I am now staying with a dear friend in San Antonio until I receive another call.
For several days after I returned I was in culture shock. After a year of sweating all day and half the night, I have to admit it has been comfortable to live in air conditioning, wearing clothes that stay dry all day. No bugs or iguanas in my Texas bedroom. What I do miss is, because of the hot, humid weather in Puerto Viejo, where it is hotter inside, I spent hours outside the house, walking, so I met my neighbors, greeted my students and their parents, and was very aware of what was happening in my community. In Costa Rica I lived in a walkable community where a car was not a necessity.
Now back in the U.S., living in a vast residential area, far from stores, banks, church, and staying indoors to avoid the heat, I do not have the same sense of community. Children ride school buses rather than their parents walking them to and from school. Food stores are too far away to go to by foot, and then have to walk home with perishables in the heat. My bank is miles away. Friends live far away and far apart from each other. This city is designed for people with cars. I realize how having a car or access to good transportation defines my world. It shapes my relationship with the community. A friend has lent me a car until I receive a call. I quickly re-found my independence, driving to shop, visit, and lead worship as a supply pastor a few miles away. As I went walking the dog around my temporary neighborhood, I realized how difficult it is to meet people when they are locked in their air-conditioned houses, car parked in the drive, so that they are rarely outside their home. Where I lived in Costa Rica, most people did not even have fans, so they spent a lot of time outdoors. Without cars people tend to shop daily or every two days in order to be able to carry their groceries home. We could not help but encounter one another often. I listened to people’s stories and they listened to mine. Here, this takes more effort because our society focuses less on community and more on the individual.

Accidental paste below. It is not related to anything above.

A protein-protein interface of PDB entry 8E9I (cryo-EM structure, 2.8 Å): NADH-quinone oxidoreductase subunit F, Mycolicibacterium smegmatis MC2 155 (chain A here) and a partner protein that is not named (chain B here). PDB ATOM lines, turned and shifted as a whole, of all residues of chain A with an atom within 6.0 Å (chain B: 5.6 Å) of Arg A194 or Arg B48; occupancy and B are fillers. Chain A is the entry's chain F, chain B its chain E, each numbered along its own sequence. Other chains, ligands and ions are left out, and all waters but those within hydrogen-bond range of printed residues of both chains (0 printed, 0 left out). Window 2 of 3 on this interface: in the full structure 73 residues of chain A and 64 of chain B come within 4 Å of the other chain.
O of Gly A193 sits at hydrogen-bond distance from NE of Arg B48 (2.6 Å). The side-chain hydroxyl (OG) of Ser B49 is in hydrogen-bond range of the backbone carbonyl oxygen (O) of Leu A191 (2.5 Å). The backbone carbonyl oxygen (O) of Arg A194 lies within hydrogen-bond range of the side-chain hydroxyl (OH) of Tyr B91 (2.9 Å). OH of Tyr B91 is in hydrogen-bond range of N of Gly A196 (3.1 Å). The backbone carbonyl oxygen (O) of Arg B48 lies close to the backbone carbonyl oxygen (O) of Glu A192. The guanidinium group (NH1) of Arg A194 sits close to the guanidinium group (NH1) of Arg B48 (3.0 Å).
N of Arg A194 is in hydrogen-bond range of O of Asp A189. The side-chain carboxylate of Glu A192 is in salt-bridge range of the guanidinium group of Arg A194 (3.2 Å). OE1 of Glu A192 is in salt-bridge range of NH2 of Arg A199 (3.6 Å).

This is where the Church becomes an important place where individuals come together in community, sharing beliefs, vision, and a sense of mission. This is where I find hope for the future of our communities and the world. This is where I find the personal connections I had come to treasure during my year of accompaniment in Costa Rica.
I miss 3 p.m. coffee and trying to listen to Antonia’s stories as fast as she tells them in her island accent. I miss the horse in the field next to the house. I miss the church bells down the street. I miss the man pushing his cart down the street calling ‘pipa fría’—cold coconut water, the top removed from the coconut by machete. I miss the intense emerald green foliage, trees loaded with tropical fruits, and the fields of pineapples. I miss the sweet little faces of the children of La Esperanza. I miss the brightly colored houses. I miss seeing mountains every day. I miss my congregation, the lessons they taught me in humility and patience. I miss being able to walk to every store or office in town. I miss speaking Spanish daily.
I give endless thanks to the synods of SW Texas and North Carolina, Global Mission of the ELCA, and of course la Iglesia luterana costarricense for a year rich in cultural exchanges with colleagues, in new friendships, and in incredible experiences. I thank you, family, church colleagues, friends, and those who followed my posts. I pray that you gained some insight into the people, the culture, the natural beauty of Costa Rica, and the important work of the Lutheran Church. I will always carry their smiles and their stories in my heart.
This is my last post. Thank you for following! If you have a chance to visit Costa Rica, I hope you find it as enchanting, welcoming, and astoundingly beautiful! ‘Pura vida!’